Bitcoin is still something of a novelty in Japan, and was largely unknown in the country until the collapse of the Tokyo-based Mt.Gox exchange earlier this year. Although the exchange is currently going through bankruptcy proceedings in the Japanese court system, only a handful of its customers and creditors were in the country. As a result, lawmakers have little incentive to implement new economic policies when only a tiny minority of virtual currency users live in Japan.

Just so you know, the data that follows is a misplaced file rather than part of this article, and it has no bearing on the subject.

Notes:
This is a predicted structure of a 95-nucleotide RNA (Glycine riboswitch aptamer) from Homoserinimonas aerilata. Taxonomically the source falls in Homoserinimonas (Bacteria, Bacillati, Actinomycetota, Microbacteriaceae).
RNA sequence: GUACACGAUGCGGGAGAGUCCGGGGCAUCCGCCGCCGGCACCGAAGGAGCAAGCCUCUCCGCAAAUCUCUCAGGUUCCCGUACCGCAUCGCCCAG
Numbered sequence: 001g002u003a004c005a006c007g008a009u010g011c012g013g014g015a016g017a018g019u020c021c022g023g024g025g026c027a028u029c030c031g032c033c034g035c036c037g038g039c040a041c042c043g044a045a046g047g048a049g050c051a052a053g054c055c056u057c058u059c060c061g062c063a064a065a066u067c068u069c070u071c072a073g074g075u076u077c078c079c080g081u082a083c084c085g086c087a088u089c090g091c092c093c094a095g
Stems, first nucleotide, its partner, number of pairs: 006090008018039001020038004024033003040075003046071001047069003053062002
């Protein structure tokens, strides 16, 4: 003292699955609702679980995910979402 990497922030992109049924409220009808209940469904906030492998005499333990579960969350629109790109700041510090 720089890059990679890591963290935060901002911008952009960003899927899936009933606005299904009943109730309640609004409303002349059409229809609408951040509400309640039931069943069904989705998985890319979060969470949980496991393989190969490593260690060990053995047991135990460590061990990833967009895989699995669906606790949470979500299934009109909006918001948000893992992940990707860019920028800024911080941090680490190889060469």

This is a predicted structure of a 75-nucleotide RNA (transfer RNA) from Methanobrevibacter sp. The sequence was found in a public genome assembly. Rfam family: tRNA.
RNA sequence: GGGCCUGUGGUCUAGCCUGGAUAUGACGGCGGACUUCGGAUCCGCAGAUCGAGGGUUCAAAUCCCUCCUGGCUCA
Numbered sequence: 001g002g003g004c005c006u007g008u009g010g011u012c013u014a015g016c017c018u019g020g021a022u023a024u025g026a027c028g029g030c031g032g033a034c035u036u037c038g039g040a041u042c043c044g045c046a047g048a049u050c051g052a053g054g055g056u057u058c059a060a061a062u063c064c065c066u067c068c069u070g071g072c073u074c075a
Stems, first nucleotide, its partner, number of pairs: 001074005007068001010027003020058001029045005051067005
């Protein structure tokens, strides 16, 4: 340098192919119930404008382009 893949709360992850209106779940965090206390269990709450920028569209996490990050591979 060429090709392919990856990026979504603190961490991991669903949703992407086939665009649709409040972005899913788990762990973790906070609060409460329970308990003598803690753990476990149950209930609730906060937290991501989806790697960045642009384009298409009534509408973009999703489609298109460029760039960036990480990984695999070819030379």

Shortly after the Mt.Gox collapse, several Japanese politicians demanded new regulations for cryptocurrency in the country. Japan’s Senior Finance Minister Jiro Aichi called for international partnerships in bitcoin regulation, and an official investigation into bitcoin’s legal status in the country was launched in March. Since that time, the government has followed the U.S.’s example and declared that bitcoin is not a currency, but rather a taxable property.